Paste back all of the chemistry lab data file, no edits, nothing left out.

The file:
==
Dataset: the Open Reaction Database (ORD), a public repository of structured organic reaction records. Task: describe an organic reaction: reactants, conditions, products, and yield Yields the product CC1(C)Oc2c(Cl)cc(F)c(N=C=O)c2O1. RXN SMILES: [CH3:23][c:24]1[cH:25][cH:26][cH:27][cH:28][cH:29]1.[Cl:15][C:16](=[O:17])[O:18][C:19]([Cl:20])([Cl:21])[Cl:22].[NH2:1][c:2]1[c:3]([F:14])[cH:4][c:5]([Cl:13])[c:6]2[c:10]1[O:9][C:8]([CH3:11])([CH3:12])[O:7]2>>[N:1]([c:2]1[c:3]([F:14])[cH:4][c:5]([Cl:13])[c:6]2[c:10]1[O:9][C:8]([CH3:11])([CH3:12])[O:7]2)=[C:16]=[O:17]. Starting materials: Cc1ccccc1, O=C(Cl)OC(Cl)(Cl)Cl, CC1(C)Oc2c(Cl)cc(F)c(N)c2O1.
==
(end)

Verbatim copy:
Dataset: the Open Reaction Database (ORD), a public repository of structured organic reaction records. Task: describe an organic reaction: reactants, conditions, products, and yield Yields the product CC1(C)Oc2c(Cl)cc(F)c(N=C=O)c2O1. RXN SMILES: [CH3:23][c:24]1[cH:25][cH:26][cH:27][cH:28][cH:29]1.[Cl:15][C:16](=[O:17])[O:18][C:19]([Cl:20])([Cl:21])[Cl:22].[NH2:1][c:2]1[c:3]([F:14])[cH:4][c:5]([Cl:13])[c:6]2[c:10]1[O:9][C:8]([CH3:11])([CH3:12])[O:7]2>>[N:1]([c:2]1[c:3]([F:14])[cH:4][c:5]([Cl:13])[c:6]2[c:10]1[O:9][C:8]([CH3:11])([CH3:12])[O:7]2)=[C:16]=[O:17]. Starting materials: Cc1ccccc1, O=C(Cl)OC(Cl)(Cl)Cl, CC1(C)Oc2c(Cl)cc(F)c(N)c2O1.